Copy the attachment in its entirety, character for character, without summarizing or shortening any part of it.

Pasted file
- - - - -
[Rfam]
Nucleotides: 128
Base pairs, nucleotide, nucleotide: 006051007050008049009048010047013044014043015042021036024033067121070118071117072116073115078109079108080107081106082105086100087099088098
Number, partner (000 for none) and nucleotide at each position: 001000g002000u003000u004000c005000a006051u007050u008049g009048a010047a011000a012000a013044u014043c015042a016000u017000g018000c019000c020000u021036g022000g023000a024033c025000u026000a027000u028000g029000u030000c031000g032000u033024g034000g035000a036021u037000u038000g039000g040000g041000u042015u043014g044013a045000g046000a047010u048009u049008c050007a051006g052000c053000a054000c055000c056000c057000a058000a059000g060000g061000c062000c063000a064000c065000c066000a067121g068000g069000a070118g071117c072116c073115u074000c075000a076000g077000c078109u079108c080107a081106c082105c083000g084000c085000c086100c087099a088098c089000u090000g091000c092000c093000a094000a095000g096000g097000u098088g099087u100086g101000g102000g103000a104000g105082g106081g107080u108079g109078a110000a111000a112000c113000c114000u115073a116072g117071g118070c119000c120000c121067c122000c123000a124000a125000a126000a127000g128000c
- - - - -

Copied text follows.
[Rfam]
Nucleotides: 128
Base pairs, nucleotide, nucleotide: 006051007050008049009048010047013044014043015042021036024033067121070118071117072116073115078109079108080107081106082105086100087099088098
Number, partner (000 for none) and nucleotide at each position: 001000g002000u003000u004000c005000a006051u007050u008049g009048a010047a011000a012000a013044u014043c015042a016000u017000g018000c019000c020000u021036g022000g023000a024033c025000u026000a027000u028000g029000u030000c031000g032000u033024g034000g035000a036021u037000u038000g039000g040000g041000u042015u043014g044013a045000g046000a047010u048009u049008c050007a051006g052000c053000a054000c055000c056000c057000a058000a059000g060000g061000c062000c063000a064000c065000c066000a067121g068000g069000a070118g071117c072116c073115u074000c075000a076000g077000c078109u079108c080107a081106c082105c083000g084000c085000c086100c087099a088098c089000u090000g091000c092000c093000a094000a095000g096000g097000u098088g099087u100086g101000g102000g103000a104000g105082g106081g107080u108079g109078a110000a111000a112000c113000c114000u115073a116072g117071g118070c119000c120000c121067c122000c123000a124000a125000a126000a127000g128000c